Lloyd A. Hey, MD MS
Hey Clinic for Scoliosis and Spine Surgery
http://www.heyclinic.com

14 yo young man back for postop follow-up to Hey Clinic after R thoracic scoliosis corrective surgery.

We saw Craig and his dad back for follow-up just a few months after his scoliosis surgery this past summer.
He is back to school, doing well, and obtained a very good scoliosis correction and final appearance.
Lloyd A. Hey, MD MS
Hey Clinic for Scoliosis and Spine Surgery
Raleigh, NC USA
http://www.HeyClinic.com

Danciing after spinal surgery

Postoperative visit interview with this gentleman sharing his experience at recent wedding.
video

Lloyd A. Hey, MD MS
Hey Clinic for Scoliosis and Spine Surgery
Raleigh, NC USA
http://www.heyclinic.com

Pedicle Subtraction Osteotomy (PSO) to correct "Flat Back Syndrome": Hey Clinic Surgery Oct 8 2007

This 61 yo woman had a long spinal fusion performed down to the pelvis elsewhere, and has had severe flat back syndrome, with leaning forward posture, upper and lower back pain, and bilateral thigh pain and difficulty walking more than short distances. She suffered with severe fatigue, needing to walk with her knees slightly flexed.
To fix this problem, we performed a L3 pedicle subtraction osteotomy (PSO), where a wedge of L3 was removed, and the gap was then closed to recreate her lumbar lordosis. Her preoperative lumbar lordosis was less than 15 degrees. Her intraoperative lumbar lordosis after performing the osteotomy was 62 degrees. At the end of surgery after the incision was closed you could immediately see the results. Preoperatively, her thoracic and lumbar spine were totally flat, along with her buttock ("washboard") After surgery, she had a nice gentle curvature in the lumbar spine, with a more normal-appearing buttock.
Her surgery went quite well, taking approximately 5 hours, with 1200 cc blood loss, using cell saver machine to recycle the blood on the surgical field.
Postoperatively, she has done just great. On her first day after surgery, she stood up perfectly straight, and her leg pain was gone. She was all smiles.
She went home Friday, on her fourth hospital day at Duke Raleigh Hospital. On Friday, she was just beaming, feeling that she was starting a whole new life.

Lloyd A. Hey, MD MS
Hey Clinic for Scoliosis and Spine Surgery
Raleigh NC USA
http://www.HeyClinic.com

Friday, October 5, 2007

23 yo woman from West Virginia talks about life before after recent scoliosis surgery. Hey Clinic Postop Visit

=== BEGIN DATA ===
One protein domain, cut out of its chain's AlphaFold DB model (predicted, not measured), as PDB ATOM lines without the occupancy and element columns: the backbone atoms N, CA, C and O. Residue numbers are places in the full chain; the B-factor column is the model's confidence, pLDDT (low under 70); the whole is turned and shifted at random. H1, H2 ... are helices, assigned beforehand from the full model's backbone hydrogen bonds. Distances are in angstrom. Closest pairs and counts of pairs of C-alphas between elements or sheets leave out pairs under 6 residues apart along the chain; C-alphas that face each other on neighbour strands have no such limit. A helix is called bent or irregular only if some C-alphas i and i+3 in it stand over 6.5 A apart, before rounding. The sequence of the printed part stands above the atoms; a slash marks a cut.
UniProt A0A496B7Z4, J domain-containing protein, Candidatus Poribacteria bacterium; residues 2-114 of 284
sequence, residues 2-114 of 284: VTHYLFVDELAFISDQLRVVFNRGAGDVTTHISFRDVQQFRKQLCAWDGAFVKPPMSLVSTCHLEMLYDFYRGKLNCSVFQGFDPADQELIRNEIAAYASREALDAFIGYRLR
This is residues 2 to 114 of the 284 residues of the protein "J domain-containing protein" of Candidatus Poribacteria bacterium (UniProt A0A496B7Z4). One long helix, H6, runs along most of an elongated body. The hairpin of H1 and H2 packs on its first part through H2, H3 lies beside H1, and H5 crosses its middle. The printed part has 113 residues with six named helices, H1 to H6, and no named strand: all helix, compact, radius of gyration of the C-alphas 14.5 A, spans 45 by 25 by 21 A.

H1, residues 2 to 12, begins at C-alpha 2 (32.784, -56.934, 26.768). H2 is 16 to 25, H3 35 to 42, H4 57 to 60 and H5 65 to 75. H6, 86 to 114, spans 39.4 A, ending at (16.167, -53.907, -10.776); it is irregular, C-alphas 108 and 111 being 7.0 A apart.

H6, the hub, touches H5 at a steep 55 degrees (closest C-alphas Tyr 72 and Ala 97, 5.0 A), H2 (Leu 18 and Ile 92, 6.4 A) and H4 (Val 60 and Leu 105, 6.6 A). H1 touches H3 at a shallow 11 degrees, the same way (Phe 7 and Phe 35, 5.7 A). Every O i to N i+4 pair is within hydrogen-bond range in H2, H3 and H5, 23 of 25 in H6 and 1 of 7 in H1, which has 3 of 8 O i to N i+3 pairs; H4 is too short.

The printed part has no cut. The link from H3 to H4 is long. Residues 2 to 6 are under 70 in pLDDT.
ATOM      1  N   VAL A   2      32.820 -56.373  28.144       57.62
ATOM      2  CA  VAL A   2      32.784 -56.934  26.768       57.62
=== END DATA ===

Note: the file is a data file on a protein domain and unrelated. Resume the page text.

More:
We saw a 23 you woman back for her 3 month scoliosis visit.
In this short video, she shares her experience before and after surgery.

Dr. Lloyd Hey
Hey Clinic for Scoliosis and Spine Surgery
http://www.heyclinic.com
Raleigh, NC USA
video

13 yo girl with severe thoracic scoliosis for Surgery w/ Hey Clinic Sep 27 2007

Sept 27 2007 we helped a 13 yo girl who had a very large R thoracic scoliosis with documented progression. We used thoracic pedicle screw instrumentation and were able to keep the fusion relatively short, T5-L1.
Her surgical time was approximately 2 hours and 45 minutes, and we used "cell saver" and no blood transfusions.
Her correction was approximately 90%.
Her postop course was unremarkable, with her whole family staying with her in the large private orthopaedic room at Duke Health Raleigh Hospital.
Her rib hump is gone, and she went home 3 days after surgery with her family
doing well.

Dr. Lloyd Hey
http://wwww.heyclinic.com

Sep 26 2007 Hey Clinic Surgery: 38 yo woman with severe low back pain with severe degeneration L45 and L5S1


On Sep 26, we helped a 38 yo Raleigh nurse who had severe progressive low back pain, and poor quality of life with 2-level severe disc degeneration and facet arthritis (spondylosis). She underwent a 2-level instrumentation and fusion, replacing the L45 and L5S1 discs with TLIF spacers and bone graft, and also supporting the fusion with posterior instrumentation from
L4-Iliac wing. MRI shows the severe degeneration L45 and L5S1 with severe disc space narrowing L5S1. She had central annular tear L5S1 with central disc herniation.

She is now recovering at home, and advancing on her activity program.

Lloyd A. Hey, MD MS
http://wwww.heyclinic.com
Hey Clinic for Scoliosis and Spine Surgery
Raleigh, NC 27609